Action for the loss of a nose

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Victorian Turkish Baths: their origin, development, and gradual decline

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A legal action for the loss of a nose

A paragraph in a nineteenth century Australian newspaper copies an item in an English newspaper which is reporting  on why an American had to travel to Paris:

The following story is told in the Suez Mail papers, and by the Argus' London 'Town Talk' writer:—The most curious action; by the bye, that I ever heard of is one at present pending against a certain proprietor of Turkish baths for the loss of a gentleman's nose. He was an officer who had the misfortune to have that organ half sliced away at Gettysburg by a sabre cut, but got it restored by a skilled Parisian artist to almost its pristine beauty; only in the composition of the new nose a good deal of rubber and gum was used, and the artist forgot to warn him that a temperature of 185 deg. Fahr. would be prejudicial to it. His contention is that the proprietor of the baths ought to have warned him, whereas it seems to me that if it looked like an artificial nose, it was but common politeness to affect to think otherwise; and if it looked like a real one, how could he think of warning him? My nose is not a good-looking one, but I should be justly annoyed if the proprietor of the Hammam stopped me in his vestibule, as I was about to bathe, with 'Take care that nose of yours does not come off in the heated chamber.' The officer's nose did not literally disappear, but it 'came off' very badly, becoming 'blistered, puckered, and shapeless, so as to be worse than no nose at all.' He has to go to Paris to get it repaired, and sues for his expenses; and if I ever 'spoke sarcasticul,' like the late Mr Artemus Ward, I should say, 'I wish he may get them.'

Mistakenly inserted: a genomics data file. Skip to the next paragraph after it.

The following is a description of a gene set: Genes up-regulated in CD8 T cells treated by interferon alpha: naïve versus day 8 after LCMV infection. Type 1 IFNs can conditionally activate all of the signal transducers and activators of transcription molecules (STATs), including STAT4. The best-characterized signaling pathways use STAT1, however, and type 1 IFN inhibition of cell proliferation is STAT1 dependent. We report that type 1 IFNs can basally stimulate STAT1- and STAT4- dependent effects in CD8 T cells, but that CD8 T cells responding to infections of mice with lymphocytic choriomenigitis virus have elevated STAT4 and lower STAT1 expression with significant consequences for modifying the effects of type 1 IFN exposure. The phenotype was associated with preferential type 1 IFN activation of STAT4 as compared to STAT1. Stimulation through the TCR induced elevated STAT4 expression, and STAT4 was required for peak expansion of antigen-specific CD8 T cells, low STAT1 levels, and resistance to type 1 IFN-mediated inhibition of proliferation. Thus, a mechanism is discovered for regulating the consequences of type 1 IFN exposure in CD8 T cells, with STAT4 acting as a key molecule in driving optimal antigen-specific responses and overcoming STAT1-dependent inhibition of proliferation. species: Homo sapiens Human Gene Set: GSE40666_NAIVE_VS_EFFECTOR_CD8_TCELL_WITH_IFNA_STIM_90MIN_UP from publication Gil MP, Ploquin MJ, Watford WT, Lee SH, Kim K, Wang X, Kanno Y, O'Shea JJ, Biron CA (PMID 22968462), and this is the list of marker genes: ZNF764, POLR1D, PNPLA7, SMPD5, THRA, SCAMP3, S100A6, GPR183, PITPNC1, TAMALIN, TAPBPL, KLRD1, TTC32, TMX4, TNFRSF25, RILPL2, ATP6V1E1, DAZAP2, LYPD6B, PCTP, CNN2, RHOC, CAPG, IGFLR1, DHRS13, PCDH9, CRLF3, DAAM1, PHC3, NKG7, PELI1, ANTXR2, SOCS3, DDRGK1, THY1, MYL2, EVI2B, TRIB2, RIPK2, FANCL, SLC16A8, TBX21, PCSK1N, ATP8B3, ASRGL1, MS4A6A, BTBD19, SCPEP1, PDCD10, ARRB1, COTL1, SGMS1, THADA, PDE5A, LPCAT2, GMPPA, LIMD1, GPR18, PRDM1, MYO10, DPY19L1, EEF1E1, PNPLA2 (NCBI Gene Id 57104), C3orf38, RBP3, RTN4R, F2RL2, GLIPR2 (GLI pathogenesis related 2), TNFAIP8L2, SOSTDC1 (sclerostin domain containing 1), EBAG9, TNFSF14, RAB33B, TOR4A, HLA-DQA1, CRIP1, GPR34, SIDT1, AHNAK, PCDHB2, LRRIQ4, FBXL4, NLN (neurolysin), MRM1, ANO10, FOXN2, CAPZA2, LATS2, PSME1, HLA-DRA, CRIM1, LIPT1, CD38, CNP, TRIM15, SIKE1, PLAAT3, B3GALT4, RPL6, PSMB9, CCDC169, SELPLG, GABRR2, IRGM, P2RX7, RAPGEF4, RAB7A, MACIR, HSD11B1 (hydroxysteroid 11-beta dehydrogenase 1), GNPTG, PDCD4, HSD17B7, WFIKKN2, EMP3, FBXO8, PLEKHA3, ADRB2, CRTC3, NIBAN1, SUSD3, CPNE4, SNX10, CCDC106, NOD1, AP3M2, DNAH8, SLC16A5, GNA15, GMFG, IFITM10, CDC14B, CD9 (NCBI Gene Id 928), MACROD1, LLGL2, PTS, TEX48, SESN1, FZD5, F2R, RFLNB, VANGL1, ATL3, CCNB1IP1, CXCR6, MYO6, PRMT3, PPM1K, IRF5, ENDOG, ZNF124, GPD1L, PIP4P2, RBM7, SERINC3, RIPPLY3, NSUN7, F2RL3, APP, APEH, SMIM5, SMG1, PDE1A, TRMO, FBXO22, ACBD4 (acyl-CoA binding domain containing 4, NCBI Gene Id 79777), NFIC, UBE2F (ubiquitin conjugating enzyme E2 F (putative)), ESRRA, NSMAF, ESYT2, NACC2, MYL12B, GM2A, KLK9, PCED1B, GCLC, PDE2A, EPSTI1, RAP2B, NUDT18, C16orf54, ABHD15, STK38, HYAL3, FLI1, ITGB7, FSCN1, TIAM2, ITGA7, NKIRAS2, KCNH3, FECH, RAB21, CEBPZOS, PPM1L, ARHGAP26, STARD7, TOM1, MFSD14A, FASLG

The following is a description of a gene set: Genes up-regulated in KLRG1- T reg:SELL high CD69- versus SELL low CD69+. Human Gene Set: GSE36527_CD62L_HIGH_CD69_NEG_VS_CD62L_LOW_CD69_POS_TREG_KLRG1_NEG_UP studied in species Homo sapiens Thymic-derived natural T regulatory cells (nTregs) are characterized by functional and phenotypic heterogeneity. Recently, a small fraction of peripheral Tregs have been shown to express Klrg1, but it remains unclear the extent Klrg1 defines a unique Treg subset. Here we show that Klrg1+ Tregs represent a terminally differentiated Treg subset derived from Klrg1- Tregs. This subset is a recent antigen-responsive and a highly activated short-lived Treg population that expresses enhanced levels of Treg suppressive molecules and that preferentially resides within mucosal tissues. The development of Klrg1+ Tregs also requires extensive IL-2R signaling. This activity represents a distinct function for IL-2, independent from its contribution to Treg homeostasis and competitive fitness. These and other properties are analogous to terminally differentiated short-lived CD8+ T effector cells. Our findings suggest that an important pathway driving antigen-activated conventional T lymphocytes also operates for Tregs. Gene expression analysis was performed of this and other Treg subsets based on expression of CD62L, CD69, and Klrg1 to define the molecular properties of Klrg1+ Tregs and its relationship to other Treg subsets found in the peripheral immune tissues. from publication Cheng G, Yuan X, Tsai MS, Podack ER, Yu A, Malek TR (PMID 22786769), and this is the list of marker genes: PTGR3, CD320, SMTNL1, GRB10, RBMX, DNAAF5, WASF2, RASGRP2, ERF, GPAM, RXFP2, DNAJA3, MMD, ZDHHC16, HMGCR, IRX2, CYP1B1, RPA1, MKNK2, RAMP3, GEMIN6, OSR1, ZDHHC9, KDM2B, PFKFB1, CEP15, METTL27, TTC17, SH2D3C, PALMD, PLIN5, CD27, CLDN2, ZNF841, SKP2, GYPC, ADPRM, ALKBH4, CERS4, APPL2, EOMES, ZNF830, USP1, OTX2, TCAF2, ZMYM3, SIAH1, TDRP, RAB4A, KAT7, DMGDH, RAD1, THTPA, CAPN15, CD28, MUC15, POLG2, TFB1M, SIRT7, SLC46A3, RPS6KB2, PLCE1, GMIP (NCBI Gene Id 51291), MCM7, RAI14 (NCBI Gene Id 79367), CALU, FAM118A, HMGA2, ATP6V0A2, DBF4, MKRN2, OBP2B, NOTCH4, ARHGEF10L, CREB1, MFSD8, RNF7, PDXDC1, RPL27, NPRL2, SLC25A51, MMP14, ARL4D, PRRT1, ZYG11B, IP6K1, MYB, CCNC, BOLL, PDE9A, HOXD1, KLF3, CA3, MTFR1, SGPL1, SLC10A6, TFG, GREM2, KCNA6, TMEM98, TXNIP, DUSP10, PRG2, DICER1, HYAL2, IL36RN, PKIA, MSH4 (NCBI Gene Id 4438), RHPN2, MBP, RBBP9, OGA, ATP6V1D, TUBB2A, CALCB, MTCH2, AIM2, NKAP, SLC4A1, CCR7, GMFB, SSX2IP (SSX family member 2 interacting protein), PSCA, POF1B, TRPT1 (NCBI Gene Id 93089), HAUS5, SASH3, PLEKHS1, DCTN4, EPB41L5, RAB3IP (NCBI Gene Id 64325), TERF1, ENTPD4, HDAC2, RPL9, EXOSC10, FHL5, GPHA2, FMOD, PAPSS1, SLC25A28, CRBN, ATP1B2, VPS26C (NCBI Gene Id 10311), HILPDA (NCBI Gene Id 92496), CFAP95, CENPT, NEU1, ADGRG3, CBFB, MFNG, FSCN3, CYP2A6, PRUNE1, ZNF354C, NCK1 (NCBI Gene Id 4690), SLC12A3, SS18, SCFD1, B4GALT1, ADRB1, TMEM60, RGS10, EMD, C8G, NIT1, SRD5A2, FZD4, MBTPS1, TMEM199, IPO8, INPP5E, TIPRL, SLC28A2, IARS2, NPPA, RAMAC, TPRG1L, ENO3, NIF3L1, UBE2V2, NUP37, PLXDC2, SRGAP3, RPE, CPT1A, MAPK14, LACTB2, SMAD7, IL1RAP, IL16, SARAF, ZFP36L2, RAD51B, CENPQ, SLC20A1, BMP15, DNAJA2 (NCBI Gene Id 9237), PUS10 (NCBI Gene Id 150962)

This page reformatted 14 January 2021

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